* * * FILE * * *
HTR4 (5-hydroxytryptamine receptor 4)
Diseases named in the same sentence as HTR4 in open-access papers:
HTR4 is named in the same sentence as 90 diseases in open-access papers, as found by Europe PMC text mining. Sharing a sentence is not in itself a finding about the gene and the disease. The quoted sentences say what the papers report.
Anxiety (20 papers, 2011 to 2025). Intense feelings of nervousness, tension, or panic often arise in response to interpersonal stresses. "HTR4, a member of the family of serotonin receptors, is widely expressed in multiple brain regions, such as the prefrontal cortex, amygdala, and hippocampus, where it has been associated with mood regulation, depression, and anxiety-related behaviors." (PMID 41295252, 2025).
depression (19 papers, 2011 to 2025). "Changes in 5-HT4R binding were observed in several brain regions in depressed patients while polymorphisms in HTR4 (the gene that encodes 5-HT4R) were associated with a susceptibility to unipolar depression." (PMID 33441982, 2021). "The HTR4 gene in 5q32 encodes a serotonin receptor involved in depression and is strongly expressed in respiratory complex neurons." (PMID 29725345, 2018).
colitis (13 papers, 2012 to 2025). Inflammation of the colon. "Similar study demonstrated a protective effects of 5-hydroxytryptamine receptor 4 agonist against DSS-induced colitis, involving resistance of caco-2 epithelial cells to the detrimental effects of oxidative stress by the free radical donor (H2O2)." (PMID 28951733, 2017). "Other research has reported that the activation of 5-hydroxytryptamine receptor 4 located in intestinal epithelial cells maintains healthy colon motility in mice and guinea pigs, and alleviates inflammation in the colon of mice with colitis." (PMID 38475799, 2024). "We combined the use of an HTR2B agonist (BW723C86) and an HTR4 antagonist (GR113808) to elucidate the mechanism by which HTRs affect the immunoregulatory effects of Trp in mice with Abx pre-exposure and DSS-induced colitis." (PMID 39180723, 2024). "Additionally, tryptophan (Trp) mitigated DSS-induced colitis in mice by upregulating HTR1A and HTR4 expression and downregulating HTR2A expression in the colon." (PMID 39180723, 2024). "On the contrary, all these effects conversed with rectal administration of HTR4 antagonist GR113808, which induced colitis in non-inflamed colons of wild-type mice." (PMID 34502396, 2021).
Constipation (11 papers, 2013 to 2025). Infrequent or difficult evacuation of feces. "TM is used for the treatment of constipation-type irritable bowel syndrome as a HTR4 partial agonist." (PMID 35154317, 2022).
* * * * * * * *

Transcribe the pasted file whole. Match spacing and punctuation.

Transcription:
HTR4 (5-hydroxytryptamine receptor 4)
Diseases named in the same sentence as HTR4 in open-access papers:
HTR4 is named in the same sentence as 90 diseases in open-access papers, as found by Europe PMC text mining. Sharing a sentence is not in itself a finding about the gene and the disease. The quoted sentences say what the papers report.
Anxiety (20 papers, 2011 to 2025). Intense feelings of nervousness, tension, or panic often arise in response to interpersonal stresses. "HTR4, a member of the family of serotonin receptors, is widely expressed in multiple brain regions, such as the prefrontal cortex, amygdala, and hippocampus, where it has been associated with mood regulation, depression, and anxiety-related behaviors." (PMID 41295252, 2025).
depression (19 papers, 2011 to 2025). "Changes in 5-HT4R binding were observed in several brain regions in depressed patients while polymorphisms in HTR4 (the gene that encodes 5-HT4R) were associated with a susceptibility to unipolar depression." (PMID 33441982, 2021). "The HTR4 gene in 5q32 encodes a serotonin receptor involved in depression and is strongly expressed in respiratory complex neurons." (PMID 29725345, 2018).
colitis (13 papers, 2012 to 2025). Inflammation of the colon. "Similar study demonstrated a protective effects of 5-hydroxytryptamine receptor 4 agonist against DSS-induced colitis, involving resistance of caco-2 epithelial cells to the detrimental effects of oxidative stress by the free radical donor (H2O2)." (PMID 28951733, 2017). "Other research has reported that the activation of 5-hydroxytryptamine receptor 4 located in intestinal epithelial cells maintains healthy colon motility in mice and guinea pigs, and alleviates inflammation in the colon of mice with colitis." (PMID 38475799, 2024). "We combined the use of an HTR2B agonist (BW723C86) and an HTR4 antagonist (GR113808) to elucidate the mechanism by which HTRs affect the immunoregulatory effects of Trp in mice with Abx pre-exposure and DSS-induced colitis." (PMID 39180723, 2024). "Additionally, tryptophan (Trp) mitigated DSS-induced colitis in mice by upregulating HTR1A and HTR4 expression and downregulating HTR2A expression in the colon." (PMID 39180723, 2024). "On the contrary, all these effects conversed with rectal administration of HTR4 antagonist GR113808, which induced colitis in non-inflamed colons of wild-type mice." (PMID 34502396, 2021).
Constipation (11 papers, 2013 to 2025). Infrequent or difficult evacuation of feces. "TM is used for the treatment of constipation-type irritable bowel syndrome as a HTR4 partial agonist." (PMID 35154317, 2022).